"I took a 6:25 train up here this morning and I'm on my way back" to Philadelphia, Rendell told reporters after his brief testimony. "There are very few people I would take a 6:25 train for."
Rendell was the first in a procession of character witnesses who testified Monday.
Later in the day, lawyers for the prosecution and defense made their closing arguments, and Judge Todd Hoover instructed the jury on the law. Jurors planned to begin deliberations Tuesday.
Stetler, 62, served as a state representative from York County for 16 years. The corruption charges against him involve the period between 2004 and 2006, when he was chairman of both the House Democratic Policy Committee and the House Democratic Campaign Committee.
He has pleaded not guilty to four counts of theft and one count each of conspiracy and conflict of interest.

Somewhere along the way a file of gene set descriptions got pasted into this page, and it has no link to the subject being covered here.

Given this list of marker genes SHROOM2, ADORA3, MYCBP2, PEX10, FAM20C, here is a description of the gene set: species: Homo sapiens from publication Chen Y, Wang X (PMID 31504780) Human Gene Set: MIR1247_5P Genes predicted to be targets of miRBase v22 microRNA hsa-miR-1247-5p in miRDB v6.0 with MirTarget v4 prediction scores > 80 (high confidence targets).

Some of his former employees who testified for the prosecution said they routinely did campaign work on state time, including opposition research to expose the weaknesses of Democrats' political opponents. Stetler, testifying last week, denied the allegations and insisted that he instructed his employees "face to face" to keep public and political business separate.
Rendell, who was invited to testify by Stetler's daughter, said Stetler never should have been charged.
"I think that this prosecution was a mistake," he told reporters, citing "fairly clear" evidence that Stetler did not break the law. But he acknowledged: "I'm not here to be a fact witness."
Stetler served as Rendell's revenue secretary for about 11 months until he resigned hours before he was charged in 2009.
He was among the last of 25 former legislators and ex-aides who were charged in the state Attorney General's Office's investigation of government corruption. Twelve Democrats and nine Republicans have been convicted or pleaded guilty. Two defendants were acquitted, and charges against a third were dropped.